This reception is being held in conjunction with a reception of the American Chemical Society's Regional Meeting on the campus of Central Michigan University. The reception will take place in the Clarke and in the Baber Room of the Park Library from 5:30 pm to 7:00 pm on Thursday, May 16. In light of this event, the Clarke Historical Library will close one hour early, at 4:00 pm, on May 16 and reopen at 5:30 to host the reception. Please see the following link for further information:

Friday, May 10, 2013

The Clare Sentinel and CM Life digital newspaper conversion projects now complete on CONDOR

by Amber Wright

The Preservation Microfilming Department here at the Clarke has recently completed two important local projects – preserving and digitizing over 100 years of The Clare Sentinel (1896-1999) and almost 80 years of CM Life, stretching all the way back to 1919, when the newspaper was titled Central Normal Life.

These projects provided the preservation team with many interesting finds. You can view the original newspaper issue where these items were found by clicking on the link that is embedded in the date and you can enlarge the images by clicking on them:

  • Some finds were important, such as the articles about small pox vaccination on the front pages of the February 8th (p. 1, col. 5) and 22nd (p. 6, col. 3), 1939 issues of Central State Life (another title by which CM Life was called (1927-41)).

  • Some were quirky, like this issue from December 30th, 1965 in The Clare Sentinel, which contained a depiction of a baby in astronaut gear on page 9, allegorically symbolizing the turning of the New Year and commemorating the first spacewalk completed by a U.S. Citizen on June 3, 1965. Central State Life had its own quirky stories of the professor who spoke about the “universal language” known as Esperanto in 1930, as the August 6th article describes on page 2, column 4.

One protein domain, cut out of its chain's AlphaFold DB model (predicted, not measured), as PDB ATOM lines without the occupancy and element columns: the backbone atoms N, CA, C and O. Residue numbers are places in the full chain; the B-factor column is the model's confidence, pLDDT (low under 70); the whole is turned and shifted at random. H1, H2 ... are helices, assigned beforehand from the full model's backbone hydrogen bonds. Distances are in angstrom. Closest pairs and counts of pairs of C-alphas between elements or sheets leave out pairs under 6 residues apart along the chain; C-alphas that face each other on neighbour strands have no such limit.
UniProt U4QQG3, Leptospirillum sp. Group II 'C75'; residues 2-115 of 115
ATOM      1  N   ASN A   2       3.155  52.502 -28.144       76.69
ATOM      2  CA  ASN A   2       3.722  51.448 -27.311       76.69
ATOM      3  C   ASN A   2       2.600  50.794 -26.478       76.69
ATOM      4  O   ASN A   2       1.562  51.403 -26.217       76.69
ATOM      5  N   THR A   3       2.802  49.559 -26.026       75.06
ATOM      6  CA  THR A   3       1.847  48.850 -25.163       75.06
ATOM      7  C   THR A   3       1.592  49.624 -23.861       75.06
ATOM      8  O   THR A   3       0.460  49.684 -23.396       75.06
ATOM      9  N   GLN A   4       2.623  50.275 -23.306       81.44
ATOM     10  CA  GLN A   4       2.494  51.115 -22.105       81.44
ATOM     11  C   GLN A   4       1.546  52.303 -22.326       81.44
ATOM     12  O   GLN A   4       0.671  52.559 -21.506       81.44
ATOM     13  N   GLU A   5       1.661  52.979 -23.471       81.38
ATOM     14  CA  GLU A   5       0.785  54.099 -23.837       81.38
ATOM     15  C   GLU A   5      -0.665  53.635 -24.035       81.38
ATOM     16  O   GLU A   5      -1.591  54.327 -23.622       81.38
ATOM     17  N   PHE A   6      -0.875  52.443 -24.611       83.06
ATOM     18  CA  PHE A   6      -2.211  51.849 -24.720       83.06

• Then there were the articles that gave us some historical perspective, such as the Central State Life front page discovery and re-concealment of the “cornerstone box” during construction in 1939, in the February 22nd (p.1, col. 2-4) issue. The box was a time capsule from decades before. Following tradition, it was replaced with contemporary objects, meant to be found again in the future. Even greater perspective was found in 1930. This January 15th (p. 2, col. 1-2) article exalts state support for student tuition with the claim that an education at Central was “[i]nexpensive, but not cheap.” The article explained that while the school charged a mere $279 per year for student tuition, the state was absorbing $270 worth. Because the state was “glad to bear such a high proportion of the cost” the bottom line for students was $9. Taking inflation into consideration, that’s $125 per year in 2013.

  • Finally, there are fun cultural artifacts that can often be found in advertisements in the newspapers. For instance, in the September 19th, 1963 issue of The Clare Sentinel, (p.9, col. 1), there was a Cheez WhizTM ad suggesting how to use it with a baked potato. Today, there are several brands and styles of processed cheese sauces, but the narrow, tapered Cheez WhizTM jar seen in this 50-year-old ad was the original.

Friday, May 3, 2013

Clarke Seniors Graduating

Commencement exercises at Central Michigan University will take place on Saturday, May 4. This marks the end of the Clarke careers for three of our students employees. Adam Gilbert (preservation microfilming), Ben Gulick (reference), and Taylor Packard (reference) will all be turning to a new chapter in their lives and we wish them the best of luck with their next adventures.

Congratulations to the Clarke graduates and the entire Central Class of 2013!